This is my third time living in or around Seoul, and you would think I would have been to all the historical sites in Seoul. Sadly, this is no the case, but fortunately I was able to check one more thing off the list yesterday. Yesterday, I went to Namdaemun (남대문).
I actually feel kind of guilty that I hadn’t ever been to Namdaemun before. I kind of figured that is has been around for 6o0 years, and it isn’t going anywhere. I mean, it has survived longer than the Joseon Dynast, made it through two Japanese invasions, and a civil war that left most of Korea completely devastated.
Sadly, I was wrong. In 2008 a 69 year-old man upset about the sale price of some of his land to developers decided to teach those developers a lesson and burn down a national monument. Wait, what? Isn’t this like being mad at the person you sold your house to, and to get back at them, you burn down the white house?
Fortunately, it is being rebuilt. Also fortunately, the Namdaemun Market is still operational. It is a market where you can buy just about anything. Want fresh vegetables? Namdaemun Market. Cheap Shirts? Ties? luggage? Socks featuring Korean celebrities? Fake Rolex? All can be found in the Namdaemun Market.
I had been bringing my backpack to work this entire time, and I had been feeling sort of out of place. I mean, if you think about it, what lawyer is complete without a briefcase. Seriously, a briefcase is named after the documents that lawyers carry around all day. I figured that Namdaemun was as good a place as any to try and pick up a bag.
I wandered around the market for a while, just taking in all the sights and sounds. Also, I enjoy it when Koreans try (in English) to get me to buy stuff. After a while, I found a bag shop that looked to have a pretty good selection of briefcases. I went in and asked to see some briefcases that I would be able to carry my laptop in.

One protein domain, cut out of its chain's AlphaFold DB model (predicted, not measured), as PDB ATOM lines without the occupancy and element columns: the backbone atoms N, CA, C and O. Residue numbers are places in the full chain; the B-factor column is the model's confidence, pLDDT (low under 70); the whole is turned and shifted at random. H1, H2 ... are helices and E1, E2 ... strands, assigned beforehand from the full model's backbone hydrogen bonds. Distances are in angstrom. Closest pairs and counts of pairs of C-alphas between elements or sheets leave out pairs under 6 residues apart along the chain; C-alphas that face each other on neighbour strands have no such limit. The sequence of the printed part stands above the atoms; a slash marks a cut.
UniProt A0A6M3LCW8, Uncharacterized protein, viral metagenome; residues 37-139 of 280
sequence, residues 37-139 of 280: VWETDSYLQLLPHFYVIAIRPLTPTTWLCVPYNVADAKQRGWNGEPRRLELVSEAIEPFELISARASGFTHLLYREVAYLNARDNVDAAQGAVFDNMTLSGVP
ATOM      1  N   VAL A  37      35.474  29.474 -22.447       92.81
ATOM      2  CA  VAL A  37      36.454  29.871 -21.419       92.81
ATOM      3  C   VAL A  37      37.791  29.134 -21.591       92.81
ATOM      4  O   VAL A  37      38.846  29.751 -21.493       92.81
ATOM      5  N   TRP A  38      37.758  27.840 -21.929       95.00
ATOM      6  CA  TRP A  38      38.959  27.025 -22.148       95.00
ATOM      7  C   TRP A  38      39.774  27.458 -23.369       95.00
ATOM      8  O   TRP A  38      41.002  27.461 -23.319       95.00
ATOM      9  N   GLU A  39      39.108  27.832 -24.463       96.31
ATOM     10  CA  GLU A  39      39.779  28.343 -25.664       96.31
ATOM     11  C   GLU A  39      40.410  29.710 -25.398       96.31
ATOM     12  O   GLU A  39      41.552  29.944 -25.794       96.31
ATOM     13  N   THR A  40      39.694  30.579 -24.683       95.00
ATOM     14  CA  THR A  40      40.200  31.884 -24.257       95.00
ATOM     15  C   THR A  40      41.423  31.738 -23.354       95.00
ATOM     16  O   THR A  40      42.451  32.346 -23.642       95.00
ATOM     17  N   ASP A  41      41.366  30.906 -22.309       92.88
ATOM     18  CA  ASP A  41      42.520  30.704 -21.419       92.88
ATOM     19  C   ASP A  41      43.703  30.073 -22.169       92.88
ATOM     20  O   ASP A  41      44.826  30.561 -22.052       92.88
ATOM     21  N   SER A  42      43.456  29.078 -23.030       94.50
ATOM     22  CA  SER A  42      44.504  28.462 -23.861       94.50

He proceeded to show me a couple of laptop bags, but they weren’t much more professional than a backpack. I told him I worked in an office and needed something more “officey.” He then showed me a couple more bags that were very nice, explaining that these were $30-$50 depending on what I wanted. I finally asked if he had anything in leather.
He showed me some bags and I found one that I liked. I asked how much it was, and he said that he could give me a good price. Only $130. To be fair, that is a good price for a leather briefcase, but I’m cheap; I can probably count the things I own that cost more than $100 on one hand. He was telling me about how it was Korean made, and high quality, and totally worth the price. I told him I was duly impressed, but I wasn’t going to pay that much. We argued about the price for a little while, and finally, he said that he could do $50.
$50 for a real leather suitcase is a steal. But I only had $20 with me. I told him it was indeed a great price, but I’d have to come back another day, or look at other some other shops to see what I could get. He then said he could do it for $35. That is when i told him, “look, I seriously only have $20 with me!” and I showed him my wallet (pro tip: only keep as much as you want to spend in your wallet).
He started to say that if I only had $20, then I should look at the fake leather bags, and he started giving me a hard time. Finally his boss, who was eating dinner in the same room we were in said, “Just do it!”
And that, my friends, is how you get a $130 bag for $20. To be fair, this is the greatest percentage discount I’ve been able to get compared to the original price quoted, and I don’t expect that to happen every time. But still, I was pretty proud of myself.
One thing I like about WordPress is that it gives me all sorts of statistics. From the fact that I keep an Excel spreadsheet of the books I’ve read, you probably know that I like having statistics. Among the many things WordPress tells me is the number of search engine terms that bring people to my blog.
Not surprisingly, most searches are for books – occasionally I get a search for something specific to me, like “bwun,” but these are rare. The #1 search engine term that leads people to my site is…
…with 960 incoming readers (temporary though they surely are).
To give you an idea how many hits that is, the next most common term is “fablehaven,” with 360 links. From there it drops down to 184 for “the mysterious benedict society” and 183 for “diary of a wimpy kid rodrick rules.”
I can’t ever decide if I feel useful, for writing something that people were searching for information about, or irritated, because it turns out they were usually just looking for an image of the book cover. Oh well.
Welcome, either way. Enjoy your (brief) stay.